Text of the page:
• According to several aspects, a system for using a scene detection schema for classifying objects in a perception scene graph (PSG) in a motor vehicle is disclosed. The system includes at least one external sensor, including an image capturing device, having an effective sensor range configured to gather information on a surrounding of the motor vehicle; and at least one perception controller in communication with the at least one external sensor, wherein the at least one perception controller is configured to generate the PSG comprising a virtual model of the surroundings of the motor vehicle based on the gathered information from the external sensor. The at least one perception controller is further configured to detect objects based on gathered information, compare detected objects with reference objects, and classify detected object based on matching reference objects in a scene detection schema (SDS) tree having a plurality of classification levels.
  • In an additional aspect of the present disclosure, the at least one perception controller is further configured to increase the fidelity of the virtual model by assigning a priority level to each of the detected objects based on a predetermined importance of each object.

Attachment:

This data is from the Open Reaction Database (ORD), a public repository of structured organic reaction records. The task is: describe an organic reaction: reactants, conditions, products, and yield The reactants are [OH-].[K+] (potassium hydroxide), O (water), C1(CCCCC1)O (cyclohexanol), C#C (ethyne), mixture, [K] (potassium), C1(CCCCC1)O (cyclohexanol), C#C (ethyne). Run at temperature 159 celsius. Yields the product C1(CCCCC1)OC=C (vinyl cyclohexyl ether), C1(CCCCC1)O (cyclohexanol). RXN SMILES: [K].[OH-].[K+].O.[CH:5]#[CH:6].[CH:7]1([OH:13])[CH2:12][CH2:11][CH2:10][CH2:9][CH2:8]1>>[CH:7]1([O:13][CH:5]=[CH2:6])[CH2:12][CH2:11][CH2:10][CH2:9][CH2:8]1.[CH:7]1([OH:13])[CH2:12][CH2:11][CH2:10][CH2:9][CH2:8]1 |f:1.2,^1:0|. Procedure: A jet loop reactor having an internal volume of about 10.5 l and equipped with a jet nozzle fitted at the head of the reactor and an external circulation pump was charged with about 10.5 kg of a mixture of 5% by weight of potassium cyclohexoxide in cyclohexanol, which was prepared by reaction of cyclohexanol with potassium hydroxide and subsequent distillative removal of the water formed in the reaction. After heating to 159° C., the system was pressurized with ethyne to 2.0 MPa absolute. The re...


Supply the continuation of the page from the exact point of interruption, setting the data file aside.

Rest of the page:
• In another aspect of the present disclosure the at least one perception controller is further configured to reclassify higher priority objects with a greater frequency than lower priority objects.
  • In another aspect of the present disclosure, the at least one perception controller is further configured to determine the number of instances (n) each of the objects have been previously classified from information extracted from the PSG.
  • In another aspect of the present disclosure, the at least one perception controller is further configured to assign a level of classification of n+1 for each of the plurality of objects based on the number instances (n) each of the plurality of objects have been previously classified.
  • In another aspect of the present disclosure, the at least one perception controller is further configured to compare each of the plurality of objects with a respective n+1 level reference objects for classification of each of the plurality of objects.
  • Other benefits and further areas of applicability will become apparent from the description provided herein. It should be understood that the description and specific examples are intended for purposes of illustration only and are not intended to limit the scope of the present disclosure.